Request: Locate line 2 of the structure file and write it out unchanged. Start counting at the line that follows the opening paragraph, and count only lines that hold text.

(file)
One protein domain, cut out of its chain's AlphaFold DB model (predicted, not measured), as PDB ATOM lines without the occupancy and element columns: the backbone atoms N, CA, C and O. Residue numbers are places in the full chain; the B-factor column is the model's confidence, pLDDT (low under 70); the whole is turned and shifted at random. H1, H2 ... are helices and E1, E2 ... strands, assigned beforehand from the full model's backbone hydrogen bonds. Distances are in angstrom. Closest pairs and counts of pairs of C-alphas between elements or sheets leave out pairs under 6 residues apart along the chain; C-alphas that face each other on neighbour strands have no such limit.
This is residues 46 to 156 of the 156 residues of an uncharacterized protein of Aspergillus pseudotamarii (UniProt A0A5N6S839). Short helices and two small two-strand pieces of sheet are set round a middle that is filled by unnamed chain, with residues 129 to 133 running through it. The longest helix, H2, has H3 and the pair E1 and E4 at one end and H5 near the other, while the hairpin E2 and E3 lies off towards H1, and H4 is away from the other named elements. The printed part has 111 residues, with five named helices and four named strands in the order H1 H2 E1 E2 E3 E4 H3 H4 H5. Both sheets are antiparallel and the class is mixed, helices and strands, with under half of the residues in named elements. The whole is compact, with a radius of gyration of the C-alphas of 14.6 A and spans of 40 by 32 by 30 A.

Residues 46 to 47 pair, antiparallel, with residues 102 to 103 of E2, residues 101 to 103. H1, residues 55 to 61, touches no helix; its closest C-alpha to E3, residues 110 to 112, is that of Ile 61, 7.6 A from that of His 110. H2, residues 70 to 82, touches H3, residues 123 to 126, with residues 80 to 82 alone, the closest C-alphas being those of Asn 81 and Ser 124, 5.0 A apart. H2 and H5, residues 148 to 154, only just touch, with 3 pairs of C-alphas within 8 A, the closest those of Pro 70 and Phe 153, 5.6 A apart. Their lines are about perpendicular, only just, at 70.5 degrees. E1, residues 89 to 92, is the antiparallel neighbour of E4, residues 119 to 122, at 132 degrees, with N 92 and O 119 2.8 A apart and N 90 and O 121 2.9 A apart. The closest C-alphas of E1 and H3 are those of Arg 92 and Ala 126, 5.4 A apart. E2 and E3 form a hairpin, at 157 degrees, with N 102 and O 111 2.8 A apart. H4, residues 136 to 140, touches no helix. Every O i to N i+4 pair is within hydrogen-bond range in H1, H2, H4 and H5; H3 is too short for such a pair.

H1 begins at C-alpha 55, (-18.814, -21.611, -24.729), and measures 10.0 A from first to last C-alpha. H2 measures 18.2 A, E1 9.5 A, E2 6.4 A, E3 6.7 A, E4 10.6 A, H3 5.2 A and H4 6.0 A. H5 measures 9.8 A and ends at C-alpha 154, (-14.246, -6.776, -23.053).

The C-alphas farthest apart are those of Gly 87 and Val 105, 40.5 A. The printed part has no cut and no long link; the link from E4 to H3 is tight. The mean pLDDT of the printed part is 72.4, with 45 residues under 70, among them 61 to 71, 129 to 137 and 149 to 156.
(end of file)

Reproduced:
Residues 46 to 47 pair, antiparallel, with residues 102 to 103 of E2, residues 101 to 103. H1, residues 55 to 61, touches no helix; its closest C-alpha to E3, residues 110 to 112, is that of Ile 61, 7.6 A from that of His 110. H2, residues 70 to 82, touches H3, residues 123 to 126, with residues 80 to 82 alone, the closest C-alphas being those of Asn 81 and Ser 124, 5.0 A apart. H2 and H5, residues 148 to 154, only just touch, with 3 pairs of C-alphas within 8 A, the closest those of Pro 70 and Phe 153, 5.6 A apart. Their lines are about perpendicular, only just, at 70.5 degrees. E1, residues 89 to 92, is the antiparallel neighbour of E4, residues 119 to 122, at 132 degrees, with N 92 and O 119 2.8 A apart and N 90 and O 121 2.9 A apart. The closest C-alphas of E1 and H3 are those of Arg 92 and Ala 126, 5.4 A apart. E2 and E3 form a hairpin, at 157 degrees, with N 102 and O 111 2.8 A apart. H4, residues 136 to 140, touches no helix. Every O i to N i+4 pair is within hydrogen-bond range in H1, H2, H4 and H5; H3 is too short for such a pair.